Two major ventures in York’s School of the Arts, Media, Performance & Design have paved the way for a continued upward trajectory that draws together highly diverse areas of creative practice around next-generation technology.
The School of the Arts, Media, Performance & Design (AMPD) at York University has launched two important ventures in the span of four short years ̶ Sensorium and the AMPD Motion Media Studio @ Cinespace – both of which embody the leading edge of creative practice at the intersection of the arts and technology. This remarkable and comprehensive Faculty envelops and embraces technology. It is unique in that it both creates devices and the content for new and existing devices, incorporating partnerships that are facilitated by a genuine and highly imaginative kind of engagement.
It’s not just the arts talking to the arts, it’s an interdisciplinary endeavour where projects are immersed in legal, medical, urban planning, business and many other realms.
“We stand on the threshold of a dramatically new, radically different kind of arts future – a world in which the communication of our ideas and their physical and virtual expression have extraordinary value and are becoming the new currency of the creative economy,” explains Professor Shawn Brixey, AMPD dean.
Sensorium fosters collaborative research and encourages partnerships
Sensorium, an ambitious research centre that opened in 2013, is based around one central and compelling idea: the impact of digital technologies on the creative knowledge industries. As a result, one would be hard-pressed to find a more all-encompassing idea of art. This new environment supports cross-disciplinary work in application and content creation, artistic and scientific inquiry, policy development and critical discourse in digital media arts.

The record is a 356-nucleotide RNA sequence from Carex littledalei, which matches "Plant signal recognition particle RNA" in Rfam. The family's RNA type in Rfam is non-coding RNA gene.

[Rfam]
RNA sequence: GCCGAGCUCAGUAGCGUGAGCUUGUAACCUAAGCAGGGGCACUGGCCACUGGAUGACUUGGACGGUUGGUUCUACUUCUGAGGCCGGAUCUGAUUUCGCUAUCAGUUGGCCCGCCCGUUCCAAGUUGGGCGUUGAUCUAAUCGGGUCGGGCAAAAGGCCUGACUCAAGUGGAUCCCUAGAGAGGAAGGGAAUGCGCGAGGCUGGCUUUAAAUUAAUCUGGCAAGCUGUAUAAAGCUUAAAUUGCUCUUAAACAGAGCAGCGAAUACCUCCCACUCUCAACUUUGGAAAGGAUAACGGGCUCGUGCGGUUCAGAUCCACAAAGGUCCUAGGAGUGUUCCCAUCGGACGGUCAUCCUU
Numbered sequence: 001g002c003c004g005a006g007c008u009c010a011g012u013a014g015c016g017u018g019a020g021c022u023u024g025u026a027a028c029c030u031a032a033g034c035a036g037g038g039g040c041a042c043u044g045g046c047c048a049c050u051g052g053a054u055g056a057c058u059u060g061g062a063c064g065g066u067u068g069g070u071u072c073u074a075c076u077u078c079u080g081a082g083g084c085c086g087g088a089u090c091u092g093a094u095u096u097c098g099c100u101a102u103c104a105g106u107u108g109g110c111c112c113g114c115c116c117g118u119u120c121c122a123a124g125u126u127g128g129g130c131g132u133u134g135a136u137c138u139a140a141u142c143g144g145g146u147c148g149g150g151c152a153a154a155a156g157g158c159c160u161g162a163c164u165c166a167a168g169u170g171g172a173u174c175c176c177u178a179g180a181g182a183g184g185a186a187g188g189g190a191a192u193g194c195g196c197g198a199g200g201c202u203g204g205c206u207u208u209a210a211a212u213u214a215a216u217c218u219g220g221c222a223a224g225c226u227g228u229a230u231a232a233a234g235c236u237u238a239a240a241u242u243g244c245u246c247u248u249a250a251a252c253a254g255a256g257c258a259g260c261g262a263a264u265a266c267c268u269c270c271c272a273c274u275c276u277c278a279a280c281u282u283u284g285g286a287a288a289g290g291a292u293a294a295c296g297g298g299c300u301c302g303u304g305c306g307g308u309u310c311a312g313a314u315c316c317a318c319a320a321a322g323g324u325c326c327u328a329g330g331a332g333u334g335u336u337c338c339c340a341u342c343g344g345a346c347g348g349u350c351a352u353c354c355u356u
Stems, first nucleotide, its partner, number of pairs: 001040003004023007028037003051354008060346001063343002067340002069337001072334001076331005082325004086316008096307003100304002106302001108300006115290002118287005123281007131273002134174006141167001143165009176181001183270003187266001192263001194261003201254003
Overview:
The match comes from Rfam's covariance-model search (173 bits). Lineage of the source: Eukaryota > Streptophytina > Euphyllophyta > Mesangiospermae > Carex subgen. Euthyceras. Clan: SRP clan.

“Sensorium serves as a catalyst for new ideas and experimentation, linking creative expertise and labs in AMPD, fostering collaborative research, and encouraging community and industry partnerships,” says Professor Doug Van Nort, interim director of Sensorium, Canada Research Chair in Digital Performance and the founding director of the DisPerSion (DIStributed PERformance and Sensorial ImmersION) Lab.
The eight key research areas in Sensorium, which effectively marry digital technologies with human factors, are as follows:
- Future Cinema: 3D and interactive cinema, ubiquitous screens and architectural projections;
- Advanced Digital Imaging and Form Finding: animation, motion graphics, and 3D modelling;
- Sustainability for Theatre and the Expanded Stage: lighting and sustainable technologies and motion tracking;
- Art/Science: bio art, collaborative methodologies between artists and scientists, and new scientific innovation and understanding;
- Mobile and Augmented Media: digital storytelling and virtual environments;
- Interactive Environments and Games: human-computer interface, computer graphics, avatars and game engines, and data visualization;
- The Digital Commons and Social Media: digital archives, e-citizenship and activist media; and
- Informatics and Data Visualization: data mining, signal processing and information aesthetics.
Lab bridges technology and art to tell enriched stories
AMPD Professor Caitlin Fisher’s Augmented Reality (AR) Lab is a perfect example of the groundbreaking work undertaken at Sensorium, and the interface between technology and art.